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"some part of me
lived here before
reincarnated ancestors
give me breath
urge me—live again"

bell hooks

In December, we lost the free Black girl, bell hooks.

Daughter of Kentucky, Scholar-Poet, Lover of Black people, poor people (see: Where We Stand: Class Matters), country people, and all people. Anarchist, Womanist (see: Ain't I a Woman), and Youthful Student of the Sacred (see: her conversations with Cornel West about Buddhism, Christianity, and the ethic of love.) 

It seemed no matter how much she (s)aged, she spoke with the indefatigable wonder of a backwoods Black girl running barefoot through the fields of their imagination (see: Bone Black.)

In a world where our understandings of love have become pat and edgeless, Salvation, The Will to Change, and All About Love are the razor. hooks' writings return to love its insurgency and its power as a subversive force moving us towards greater freedom and greater connectedness—but never against our will.

Listen to Alysia Nicole Harris' performance of Appalachian Elegy 1-6 at Scalawag's Winter Jubilee:

Read along with poems 1, 2, 3, and 5 via PoetryFoundation.org

bell challenged the will and the won't within all of us. She was a master of speaking the truth in love, accomplishing it with such simple conviction that even when she held unpopular views, we knew somewhere deep down she was telling a truth we were just too ruthless, or prideful to accept. Reflecting on her scholarship, we lament the distance between our words and our actions and the death of the joyful sprite urging us to close it. 

To lose bell is to lose. She was one of the rare folks who became an ancestor before death. As we prepare for Black history month, we're republishing these poems from her 2012 poetry collection Appalachian Elegy as our elegy to her. It's our way of mourning her transition while celebrating her life.

Appalachian Elegy

6.

listen little sister
angels make their hope here
in these hills
follow me
I will guide you
careful now
no trespass
I will guide you
word for word
mouth for mouth
all the holy ones
embracing us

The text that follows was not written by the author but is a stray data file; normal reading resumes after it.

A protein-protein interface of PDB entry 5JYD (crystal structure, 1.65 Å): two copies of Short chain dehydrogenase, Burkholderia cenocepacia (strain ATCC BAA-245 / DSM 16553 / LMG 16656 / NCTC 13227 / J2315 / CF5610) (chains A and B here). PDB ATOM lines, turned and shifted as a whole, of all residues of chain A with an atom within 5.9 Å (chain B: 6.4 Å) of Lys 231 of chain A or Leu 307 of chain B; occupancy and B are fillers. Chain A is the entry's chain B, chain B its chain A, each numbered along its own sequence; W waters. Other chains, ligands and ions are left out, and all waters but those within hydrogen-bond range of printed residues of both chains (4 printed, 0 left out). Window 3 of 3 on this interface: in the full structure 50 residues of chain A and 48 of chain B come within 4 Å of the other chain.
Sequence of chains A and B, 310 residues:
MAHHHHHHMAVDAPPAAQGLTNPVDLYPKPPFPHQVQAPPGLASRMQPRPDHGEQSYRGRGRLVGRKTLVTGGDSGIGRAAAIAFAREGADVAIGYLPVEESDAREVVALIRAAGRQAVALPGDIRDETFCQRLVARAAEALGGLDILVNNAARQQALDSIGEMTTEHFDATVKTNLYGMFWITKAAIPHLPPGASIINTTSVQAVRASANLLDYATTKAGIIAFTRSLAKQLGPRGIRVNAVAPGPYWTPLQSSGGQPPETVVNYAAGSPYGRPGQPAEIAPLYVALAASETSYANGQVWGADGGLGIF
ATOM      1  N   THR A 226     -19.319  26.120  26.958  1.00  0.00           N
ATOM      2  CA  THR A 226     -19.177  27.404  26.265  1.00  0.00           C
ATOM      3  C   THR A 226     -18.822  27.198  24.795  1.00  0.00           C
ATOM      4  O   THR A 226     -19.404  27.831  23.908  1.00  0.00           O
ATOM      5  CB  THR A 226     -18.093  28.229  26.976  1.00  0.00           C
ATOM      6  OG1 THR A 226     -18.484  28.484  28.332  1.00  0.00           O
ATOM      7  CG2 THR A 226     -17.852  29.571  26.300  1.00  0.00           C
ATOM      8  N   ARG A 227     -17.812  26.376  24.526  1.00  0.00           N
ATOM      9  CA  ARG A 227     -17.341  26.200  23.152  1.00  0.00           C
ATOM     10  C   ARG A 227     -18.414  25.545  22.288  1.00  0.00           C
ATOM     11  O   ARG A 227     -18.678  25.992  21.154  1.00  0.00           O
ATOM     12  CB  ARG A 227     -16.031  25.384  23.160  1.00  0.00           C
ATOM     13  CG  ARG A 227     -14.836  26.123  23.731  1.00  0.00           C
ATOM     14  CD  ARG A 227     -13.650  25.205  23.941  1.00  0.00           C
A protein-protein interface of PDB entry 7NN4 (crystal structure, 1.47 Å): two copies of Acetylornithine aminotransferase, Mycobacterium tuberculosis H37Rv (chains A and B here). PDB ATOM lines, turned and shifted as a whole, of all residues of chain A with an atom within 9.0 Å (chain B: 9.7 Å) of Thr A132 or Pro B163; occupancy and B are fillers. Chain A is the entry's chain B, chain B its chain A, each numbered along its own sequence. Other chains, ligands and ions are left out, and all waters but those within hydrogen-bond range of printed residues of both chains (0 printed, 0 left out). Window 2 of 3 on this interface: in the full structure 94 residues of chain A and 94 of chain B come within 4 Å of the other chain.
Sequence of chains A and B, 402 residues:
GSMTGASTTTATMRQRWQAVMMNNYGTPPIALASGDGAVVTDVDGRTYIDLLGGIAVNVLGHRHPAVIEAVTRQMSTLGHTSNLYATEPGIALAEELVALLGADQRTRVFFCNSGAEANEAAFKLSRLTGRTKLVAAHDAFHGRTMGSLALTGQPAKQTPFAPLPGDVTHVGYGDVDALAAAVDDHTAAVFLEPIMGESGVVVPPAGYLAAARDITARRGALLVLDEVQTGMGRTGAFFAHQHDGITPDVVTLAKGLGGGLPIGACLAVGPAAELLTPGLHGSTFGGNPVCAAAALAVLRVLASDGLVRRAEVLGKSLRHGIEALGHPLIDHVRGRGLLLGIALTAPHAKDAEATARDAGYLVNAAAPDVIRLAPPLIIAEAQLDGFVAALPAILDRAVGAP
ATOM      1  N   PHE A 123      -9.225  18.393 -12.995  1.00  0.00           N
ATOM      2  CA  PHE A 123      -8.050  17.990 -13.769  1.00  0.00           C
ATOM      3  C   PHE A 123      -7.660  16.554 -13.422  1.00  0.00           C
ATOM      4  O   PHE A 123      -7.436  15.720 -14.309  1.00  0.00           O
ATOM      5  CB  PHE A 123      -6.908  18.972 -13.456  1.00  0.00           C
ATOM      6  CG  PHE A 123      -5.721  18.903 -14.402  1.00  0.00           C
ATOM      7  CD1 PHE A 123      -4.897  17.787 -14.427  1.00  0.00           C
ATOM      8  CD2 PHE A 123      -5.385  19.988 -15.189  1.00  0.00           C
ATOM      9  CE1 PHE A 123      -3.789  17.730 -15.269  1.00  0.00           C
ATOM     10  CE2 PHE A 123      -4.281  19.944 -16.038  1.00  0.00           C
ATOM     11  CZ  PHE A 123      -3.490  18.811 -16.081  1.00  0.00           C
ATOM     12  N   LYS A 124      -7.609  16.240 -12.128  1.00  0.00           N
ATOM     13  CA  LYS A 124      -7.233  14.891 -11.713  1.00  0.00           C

all our kin
making home here
renegade marooned
lawless fugitives
grace these mountains
we have earth to bind us
the covenant
between us
can never be broken
vows to live and let live


4.

earth works
thick brown mud
clinging pulling
a body down
hear wounded earth cry
bequeath to me
the hoe the hope
ancestral rights
to turn the ground over
to shovel and sift
until history
rewritten resurrected
returns to its rightful owners
a past to claim
yet another stone lifted to
throw against the enemy
making way for new endings
random seeds
spreading over the hillside
wild roses
come by fierce wind and hard rain
unleashed furies
here in this untouched wood
a dirge a lamentation
for earth to live again
earth that is all at once a grave
a resting place a bed of new beginnings
avalanche of splendor


57.

fierce grief shadows me
I hold to the memory
of ongoing loss
land stolen bodies shamed
everywhere the stench of
death and retribution
all around me
nature demands amends
spirit guides me
to take back the land
make amends
silence the cries of the lost
the lamentations
let them sleep forever sublime
knowing that we
have made a place
that can sustain us
a place of certainty
and sanctuary


bell hooks (Gloria Jean Watkins), "Appalachian Elegy (Poems 4, 6, 57)" from Appalachian Elegy. Copyright © 2012 by bell hooks (Gloria Jean Watkins). Reprinted by permission of The University Press of Kentucky.

Alysia Nicole Harris

Alysia Nicole Harris, Ph.D. is a poet, performer, linguist, and charismatic Christian. She lives in Atlanta and serves as Scalawag's arts & soul editor.